Dealing with equipment failures
Of great concern among industry is what to do in the event of an equipment or instrumentation failure while an RTRT process
or analysis is being run. "Generally, it is not acceptable to discount PAT measurements and return to a conventional approach
simply because the PAT fails a batch," says Pfizer's Hammond. "It must be proven that the equipment has malfunctioned in some
way. As most PAT instruments now have very sophisticated self-diagnostic procedures, it is better to have the PAT device automatically
cease to function if any of the internal diagnostics fail. Thus, suspect results are not generated."
Furthermore, a manufacturer applying an RTRT test that fails might also use a risk-assessment process to decide how to proceed.
"The possibility of using the traditional analytical procedures that are registered for the product is something the industry
needs to make PAT a viable proposition. All mechanical electrical systems can malfunction, and pharmaceutical manufacturing
needs a way to ensure business continuity if a PAT system does break down," says Hammond.
According to FDA's McNally, "In the event of on-line or in-line equipment breakdown, the control strategy provided in the
application can include the use of alternative tests or monitoring in case of equipment failure. The alternative approach
could involve use of in-process and end product testing or other options, while maintaining an acceptable level of quality."
Of note, EMA's new draft guideline on RTRT includes very similar language with regard to dealing with equipment failure (2).
Overall, both regulatory authorities seem to agree that testing or monitoring equipment breakdown needs to "be managed in
the context of a deviation under the quality management system and can be covered by GMP" (2).
This may be particularly important for those PAT systems that can produce false negatives, such as those using spectroscopy
and chemometric methods, adds McNally. "The manufacturer should ensure an effective calibration program is in place. This
includes procedures to follow in the case of an out-of-specification (OOS) result from a PAT tool and steps to be taken to
maintain and recalibrate the calibration model."
Some of the ICH questions and answers on real time release address this issue in more detail (3).
To date, the pharmaceutical sector seems to be moving forward with RTRT but at a slow pace. The concept "is no longer treated
as an unobtainable goal," says Malvern's Vaisman. "Many companies in industry and in academic research centers are making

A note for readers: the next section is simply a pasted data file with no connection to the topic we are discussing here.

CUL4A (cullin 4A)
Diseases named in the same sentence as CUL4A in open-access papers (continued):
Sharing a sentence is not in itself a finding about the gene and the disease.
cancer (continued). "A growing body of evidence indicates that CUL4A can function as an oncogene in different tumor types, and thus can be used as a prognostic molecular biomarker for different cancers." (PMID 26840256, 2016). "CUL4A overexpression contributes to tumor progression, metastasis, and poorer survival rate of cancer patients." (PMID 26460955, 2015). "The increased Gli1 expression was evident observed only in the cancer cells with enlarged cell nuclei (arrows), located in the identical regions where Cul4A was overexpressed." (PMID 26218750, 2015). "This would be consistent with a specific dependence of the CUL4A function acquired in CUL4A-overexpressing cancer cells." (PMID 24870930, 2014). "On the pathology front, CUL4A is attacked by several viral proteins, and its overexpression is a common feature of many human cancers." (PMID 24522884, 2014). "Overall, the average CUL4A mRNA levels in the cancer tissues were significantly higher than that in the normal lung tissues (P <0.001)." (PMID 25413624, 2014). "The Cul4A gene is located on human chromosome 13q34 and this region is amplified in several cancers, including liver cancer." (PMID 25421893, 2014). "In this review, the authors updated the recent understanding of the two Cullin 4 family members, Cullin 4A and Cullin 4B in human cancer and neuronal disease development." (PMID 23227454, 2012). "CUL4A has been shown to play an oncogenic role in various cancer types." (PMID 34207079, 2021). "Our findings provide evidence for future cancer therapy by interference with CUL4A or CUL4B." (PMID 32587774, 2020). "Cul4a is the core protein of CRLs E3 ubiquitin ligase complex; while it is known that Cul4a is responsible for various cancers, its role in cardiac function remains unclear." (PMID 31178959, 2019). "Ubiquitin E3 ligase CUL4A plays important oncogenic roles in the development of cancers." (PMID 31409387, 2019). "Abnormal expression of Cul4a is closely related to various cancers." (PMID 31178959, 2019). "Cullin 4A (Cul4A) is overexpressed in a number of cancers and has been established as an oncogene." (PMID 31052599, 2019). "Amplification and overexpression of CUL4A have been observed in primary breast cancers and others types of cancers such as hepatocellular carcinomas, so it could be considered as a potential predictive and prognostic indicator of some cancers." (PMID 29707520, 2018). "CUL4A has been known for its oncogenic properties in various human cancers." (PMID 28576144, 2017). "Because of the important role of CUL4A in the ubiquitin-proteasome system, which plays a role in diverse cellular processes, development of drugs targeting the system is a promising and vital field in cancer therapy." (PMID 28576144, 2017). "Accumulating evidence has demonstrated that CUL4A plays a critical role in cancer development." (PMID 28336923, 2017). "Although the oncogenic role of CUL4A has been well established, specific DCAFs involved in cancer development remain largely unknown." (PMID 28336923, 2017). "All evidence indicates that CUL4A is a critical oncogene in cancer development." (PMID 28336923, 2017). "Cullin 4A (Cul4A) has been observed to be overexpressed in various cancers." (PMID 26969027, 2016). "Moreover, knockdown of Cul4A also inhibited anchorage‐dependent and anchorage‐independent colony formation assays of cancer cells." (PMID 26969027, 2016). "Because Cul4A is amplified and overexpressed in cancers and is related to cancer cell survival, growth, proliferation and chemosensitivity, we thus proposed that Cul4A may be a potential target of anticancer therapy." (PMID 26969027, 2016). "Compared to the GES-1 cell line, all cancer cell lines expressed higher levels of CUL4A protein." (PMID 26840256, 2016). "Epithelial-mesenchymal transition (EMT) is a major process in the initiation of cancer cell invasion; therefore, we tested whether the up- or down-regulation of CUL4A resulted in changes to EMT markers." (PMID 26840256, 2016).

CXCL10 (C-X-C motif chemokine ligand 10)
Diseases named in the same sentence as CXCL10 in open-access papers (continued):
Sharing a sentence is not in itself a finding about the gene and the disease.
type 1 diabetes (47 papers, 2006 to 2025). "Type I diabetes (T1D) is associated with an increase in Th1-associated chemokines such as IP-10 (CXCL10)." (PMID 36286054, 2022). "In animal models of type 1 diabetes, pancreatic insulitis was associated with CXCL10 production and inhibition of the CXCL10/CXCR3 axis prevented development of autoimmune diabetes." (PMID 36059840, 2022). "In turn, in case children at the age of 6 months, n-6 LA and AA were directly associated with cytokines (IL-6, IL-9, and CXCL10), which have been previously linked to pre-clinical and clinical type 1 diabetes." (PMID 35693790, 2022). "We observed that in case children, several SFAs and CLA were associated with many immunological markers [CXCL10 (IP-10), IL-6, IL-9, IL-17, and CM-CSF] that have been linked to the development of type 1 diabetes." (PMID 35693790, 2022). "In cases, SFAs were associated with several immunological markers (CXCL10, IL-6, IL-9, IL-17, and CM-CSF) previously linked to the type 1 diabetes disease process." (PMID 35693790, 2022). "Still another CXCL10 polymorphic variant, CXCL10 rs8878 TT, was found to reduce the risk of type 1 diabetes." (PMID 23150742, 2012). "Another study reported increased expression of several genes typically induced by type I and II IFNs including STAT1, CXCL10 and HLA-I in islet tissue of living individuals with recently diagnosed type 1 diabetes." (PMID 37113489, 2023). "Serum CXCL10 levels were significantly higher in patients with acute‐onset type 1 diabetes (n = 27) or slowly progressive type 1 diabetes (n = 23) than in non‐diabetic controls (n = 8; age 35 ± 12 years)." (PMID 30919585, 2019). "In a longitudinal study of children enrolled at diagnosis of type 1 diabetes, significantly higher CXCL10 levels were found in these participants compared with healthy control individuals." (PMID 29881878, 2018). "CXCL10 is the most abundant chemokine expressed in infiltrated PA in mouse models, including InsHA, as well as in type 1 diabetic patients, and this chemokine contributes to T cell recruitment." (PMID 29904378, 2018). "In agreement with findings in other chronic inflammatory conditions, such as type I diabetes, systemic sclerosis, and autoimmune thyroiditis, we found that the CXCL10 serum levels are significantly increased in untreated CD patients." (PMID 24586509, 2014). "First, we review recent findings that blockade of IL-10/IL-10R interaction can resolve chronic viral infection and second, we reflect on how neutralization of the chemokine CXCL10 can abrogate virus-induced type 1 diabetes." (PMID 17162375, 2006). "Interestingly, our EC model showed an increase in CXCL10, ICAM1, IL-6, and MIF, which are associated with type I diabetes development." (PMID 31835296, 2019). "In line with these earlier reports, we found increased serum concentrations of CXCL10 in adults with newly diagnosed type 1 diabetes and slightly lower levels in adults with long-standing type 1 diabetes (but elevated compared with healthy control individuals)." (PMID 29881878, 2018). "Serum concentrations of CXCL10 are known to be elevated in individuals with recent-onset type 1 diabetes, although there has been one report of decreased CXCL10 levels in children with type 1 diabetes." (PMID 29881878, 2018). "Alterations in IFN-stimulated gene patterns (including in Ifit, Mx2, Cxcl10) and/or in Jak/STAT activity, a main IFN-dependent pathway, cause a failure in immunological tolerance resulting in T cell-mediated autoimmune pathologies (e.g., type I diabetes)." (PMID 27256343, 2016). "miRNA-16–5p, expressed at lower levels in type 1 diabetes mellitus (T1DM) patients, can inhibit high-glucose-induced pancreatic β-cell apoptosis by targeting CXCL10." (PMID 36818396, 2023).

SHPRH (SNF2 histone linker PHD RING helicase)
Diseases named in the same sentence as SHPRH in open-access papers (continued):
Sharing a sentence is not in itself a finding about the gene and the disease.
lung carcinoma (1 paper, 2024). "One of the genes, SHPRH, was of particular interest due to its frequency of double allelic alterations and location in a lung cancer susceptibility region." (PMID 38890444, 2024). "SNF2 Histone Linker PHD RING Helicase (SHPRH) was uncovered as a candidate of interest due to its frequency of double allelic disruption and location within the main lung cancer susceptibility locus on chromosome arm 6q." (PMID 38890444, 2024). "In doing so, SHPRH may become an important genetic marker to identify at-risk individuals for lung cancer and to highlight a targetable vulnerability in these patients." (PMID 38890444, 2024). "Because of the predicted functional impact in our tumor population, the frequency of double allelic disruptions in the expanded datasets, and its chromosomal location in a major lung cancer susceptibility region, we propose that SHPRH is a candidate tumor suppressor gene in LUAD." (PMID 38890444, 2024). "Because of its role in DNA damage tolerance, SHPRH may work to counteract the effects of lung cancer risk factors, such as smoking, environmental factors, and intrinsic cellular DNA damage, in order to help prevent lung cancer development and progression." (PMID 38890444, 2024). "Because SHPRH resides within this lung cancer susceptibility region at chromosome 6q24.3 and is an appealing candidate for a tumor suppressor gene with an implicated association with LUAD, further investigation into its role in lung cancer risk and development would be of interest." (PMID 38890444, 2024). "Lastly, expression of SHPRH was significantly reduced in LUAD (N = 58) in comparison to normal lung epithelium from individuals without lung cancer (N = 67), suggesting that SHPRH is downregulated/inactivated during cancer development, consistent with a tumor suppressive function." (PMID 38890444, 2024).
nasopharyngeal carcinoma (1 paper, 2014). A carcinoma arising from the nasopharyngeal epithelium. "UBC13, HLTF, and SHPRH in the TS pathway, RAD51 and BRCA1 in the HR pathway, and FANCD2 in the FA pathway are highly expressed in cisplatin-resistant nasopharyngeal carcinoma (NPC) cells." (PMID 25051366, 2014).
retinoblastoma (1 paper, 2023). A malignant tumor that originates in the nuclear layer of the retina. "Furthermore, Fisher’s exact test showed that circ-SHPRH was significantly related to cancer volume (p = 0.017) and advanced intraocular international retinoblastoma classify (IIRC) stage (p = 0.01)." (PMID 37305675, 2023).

significant inroads in implementing continuous manufacturing trains and RTRT. That said, RTRT is not yet the norm," he adds.
Cost may be a factor in the rate of implementation, point out GE Analytical Instrumentation's Richard Godec and Jonathan Yourkin,
new product development manager, and global pharmaceutical product manager, respectively. Because analytical tools are still
being developed and many companies' senior management and quality teams are not yet on board, RTRT is a bit of a double-edged
sword. "The main advantage of RTRT is the cost-effective control of the manufacturing process to meet all quality and product
specifications. The main disadvantage, however, is that there is an initial investment required to achieve RTRT of finished
drug products," they say.
On the regulatory side, FDA "has reviewed and approved several applications using RTRT approaches, but the numbers are still
small," says Moore. "The applications containing RTRT approaches have been challenging to review; they not only include new
science but also have new approaches to fulfilling regulatory requirements. We (the FDA) are still learning, and every application
has different nuances. We strongly recommend that companies looking to implement RTRT request a meeting with the FDA to discuss
their proposal prior to submission."
Be sure to check out the online only features related to this article on powder processing and on analytics
1. FDA, Guidance for Industry: PAT—A Framework for Innovative Pharmaceutical Development, Manufacturing, and Quality Assurance (Rockville, MD, September 2004).
2. EMA, Guideline on Real Time Release Testing (formerly Guideline on Parametric Release), draft, February 2010.
3. ICH, Quality Implementation Working Group on Q8, Q9, and Q10 Questions and Answers (Nov. 11, 2010),
4. FDA, Draft Guidance for Industry, Process Validation: General Principles and Practices (Rockville, MD, November 2008).